So the parents keep this perception in mind that limits ultimate utilization of education for their daughters to just few years of professional service once they are not married or in case of any eventuality they can support their family.  For this reason the parents are more considerate in selection of degrees and careers for their daughters but for their sons, they would rather not compromise. They always try to get them in the best engineering program as per the prevailing perception. The other day I was discussing this issue of perception with Dr Shahab Baqi, a friend and Dean of LUMS, and my senior and well wisher Dr Arshad Ali DG SEECS. Dr Baqi pointed out that he has been countering parents’ perception about LUMS computer science program. Parents, if given an option of engineering, hesitate to opt for a CS degree for their child, whereas I personally believe that, depending on student aptitude, a CS degree from a good school is far better than completing an EE degree from a second ranked university or even from a top ranked university in Pakistan. I am a member of National Computing and Accreditation Council, and I visit universities to conduct accreditation of computing programs offered by these universities. In many visits Dr Jamil, the dean of Iqra University Islamabad, has accompanied me. He would always ask students why they have selected a CS degree program. Though in many cases, they don’t even answer other simple questions as well but the students are usually confused on this question. The most common answer is that they think after graduation they will get good jobs. Once we were evaluating an institution that offer multiple  computer science related programs, Dr Jamil asked the same questions to a class of software engineering students that why have they selected Software Engineering and not computer science, and no one gave him a satisfactory answer. I knowing the answer, found myself compelled to respond and pointed out that they all want to become engineers and the entire class nodded their heads in agreement. Again perception comes into play as the merit of software engineering program in that university is at the top whereas I honestly believe a bachelor degree in computer science in far better than a software engineering degree.

The perception also derails our intelligent minds. Very talented students after their outstanding performance in engineering would enthusiastically join multinational companies who are only service providers and do not develop any technology. The engineers get a little more salary, they are dress up like sales representatives and work in nice office environments. And for this little glitter they do not hesitate to sacrifice all their passion.  They let go other opportunities where they are getting positions to  exercise and profound their engineering skills. The skills that would ultimately help them to win a funded place in a research group in a top ranked university.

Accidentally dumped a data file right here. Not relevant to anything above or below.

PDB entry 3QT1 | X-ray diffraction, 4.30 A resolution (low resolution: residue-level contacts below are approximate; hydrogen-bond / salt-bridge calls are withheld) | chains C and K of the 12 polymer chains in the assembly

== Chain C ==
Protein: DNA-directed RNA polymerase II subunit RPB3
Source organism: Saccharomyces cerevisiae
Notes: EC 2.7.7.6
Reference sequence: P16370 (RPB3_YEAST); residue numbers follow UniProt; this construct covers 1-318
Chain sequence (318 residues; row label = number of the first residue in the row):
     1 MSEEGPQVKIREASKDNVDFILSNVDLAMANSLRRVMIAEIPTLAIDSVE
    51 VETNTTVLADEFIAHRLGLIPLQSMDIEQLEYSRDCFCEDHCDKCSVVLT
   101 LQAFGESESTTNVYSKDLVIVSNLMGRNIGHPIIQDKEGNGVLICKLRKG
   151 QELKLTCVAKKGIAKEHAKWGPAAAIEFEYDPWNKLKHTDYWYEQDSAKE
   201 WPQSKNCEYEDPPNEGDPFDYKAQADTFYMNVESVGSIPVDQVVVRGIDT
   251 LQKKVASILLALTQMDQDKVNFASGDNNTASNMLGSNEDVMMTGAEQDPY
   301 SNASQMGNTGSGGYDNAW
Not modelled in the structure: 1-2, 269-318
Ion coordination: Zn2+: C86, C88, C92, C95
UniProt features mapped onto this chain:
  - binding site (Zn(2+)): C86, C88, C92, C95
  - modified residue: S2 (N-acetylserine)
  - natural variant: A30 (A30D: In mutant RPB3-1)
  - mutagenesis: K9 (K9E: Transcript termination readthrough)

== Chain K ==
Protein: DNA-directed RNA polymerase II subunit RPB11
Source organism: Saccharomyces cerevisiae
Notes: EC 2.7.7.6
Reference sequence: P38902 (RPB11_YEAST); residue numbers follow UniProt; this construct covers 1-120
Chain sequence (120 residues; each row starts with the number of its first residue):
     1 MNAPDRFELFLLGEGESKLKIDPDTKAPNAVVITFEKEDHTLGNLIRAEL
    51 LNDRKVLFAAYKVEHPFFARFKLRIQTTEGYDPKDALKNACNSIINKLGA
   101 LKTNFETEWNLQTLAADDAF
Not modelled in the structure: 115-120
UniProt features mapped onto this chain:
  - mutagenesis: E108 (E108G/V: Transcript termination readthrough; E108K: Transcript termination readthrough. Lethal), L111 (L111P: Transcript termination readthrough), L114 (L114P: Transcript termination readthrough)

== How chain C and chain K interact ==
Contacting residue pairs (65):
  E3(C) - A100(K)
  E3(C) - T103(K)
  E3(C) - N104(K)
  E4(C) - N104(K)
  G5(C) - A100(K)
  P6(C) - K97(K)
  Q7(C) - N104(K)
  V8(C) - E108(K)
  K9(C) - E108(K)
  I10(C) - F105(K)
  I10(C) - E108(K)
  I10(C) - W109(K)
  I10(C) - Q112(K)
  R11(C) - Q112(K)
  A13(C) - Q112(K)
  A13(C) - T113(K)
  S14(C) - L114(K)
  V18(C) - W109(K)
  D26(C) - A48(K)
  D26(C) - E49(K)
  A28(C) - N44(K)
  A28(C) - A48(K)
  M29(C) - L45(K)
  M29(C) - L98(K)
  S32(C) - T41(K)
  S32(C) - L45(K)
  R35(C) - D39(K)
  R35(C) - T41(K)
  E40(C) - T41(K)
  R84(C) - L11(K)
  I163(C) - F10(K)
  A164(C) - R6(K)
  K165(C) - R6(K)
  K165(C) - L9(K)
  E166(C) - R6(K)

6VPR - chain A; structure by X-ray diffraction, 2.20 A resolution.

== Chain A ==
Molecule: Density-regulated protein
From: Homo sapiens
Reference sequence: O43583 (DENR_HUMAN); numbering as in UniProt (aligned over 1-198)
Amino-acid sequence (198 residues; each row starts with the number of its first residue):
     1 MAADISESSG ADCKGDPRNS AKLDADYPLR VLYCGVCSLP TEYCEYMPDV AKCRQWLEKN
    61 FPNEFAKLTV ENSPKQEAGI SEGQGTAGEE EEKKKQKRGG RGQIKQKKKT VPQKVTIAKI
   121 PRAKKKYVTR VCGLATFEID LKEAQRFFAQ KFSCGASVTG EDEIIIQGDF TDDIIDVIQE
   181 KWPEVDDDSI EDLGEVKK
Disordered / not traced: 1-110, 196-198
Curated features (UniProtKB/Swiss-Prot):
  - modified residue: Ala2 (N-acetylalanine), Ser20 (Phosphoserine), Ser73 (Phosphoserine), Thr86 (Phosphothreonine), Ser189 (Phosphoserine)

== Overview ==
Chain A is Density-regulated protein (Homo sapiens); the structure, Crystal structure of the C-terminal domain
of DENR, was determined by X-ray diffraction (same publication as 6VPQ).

I always tell students, that life is like an optimization problem and greedy algorithms would always trap them in local maxima for rest of their life and they would never find out what all they have actually missed. They need to know the talent Allah has bestowed in them but to my dismay most of them follow the prevailing perception and do the wrong.

I have seen very few, who would plan their career. They fight perception and work for what they like to achieve in their life.

One day one of our best graduates from EE came to visit me. She very hesitantly asked me to sign her recommendation letter. She told me that I would not be happy to listen to her choice of the master degree she was going to pursue. Once she reviled, I was so glad to know that she was opting for a degree in clinical psychology as she always wanted to be that but perception made her to complete a degree in EE.

It is important for our young and intelligent minds to understand that they can do wonders if they pursue professions of their liking. Those who are good engineers, whole world is waiting for them to strive, win positions, make contributions and earn money. Play life as a five days cricket match rather than a 20-20 match. Slowly but surely build your inning. You can do very best if you align you natural talent with the choice of your profession. Let us defeat the perception and explore ourselves to be what we are destined to and follow Iqbal’s advice

Khodi ko kar buland itna ka har taqdeer sa pahla

Khda banda sa khod pocha bata teri raza kiya ha.

Here is the link to Dr Shoab A khan page.

This article could be viewed here.

Filed in: Expressions, Recent Posts

3 Responses to “Fighting Perception while Choosing a Career or a Job

  1. Kamal Rahim
    January 2, 2011 at 2:14 am #

    "" In our country, no one explores hidden talent in an individual rather the selection of profession is not what you want to be rather it is what is forced on you by the society in general and the people around you in particular ""

    it really is our prob…………..and nice takeup bdw 🙂

  2. January 2, 2011 at 8:25 am #

    An extremely appreciative though that lacks in our academic circles and parental cultures!

    At very early ages, we aim to get admitted to "Universities" but mostly fail aim for a "profession"!

    Our ambitions are appreciation driven not enthusiasm!

  3. masab
    January 2, 2011 at 8:20 pm #

    This..plus the brain drain really hits our country hard…nice article !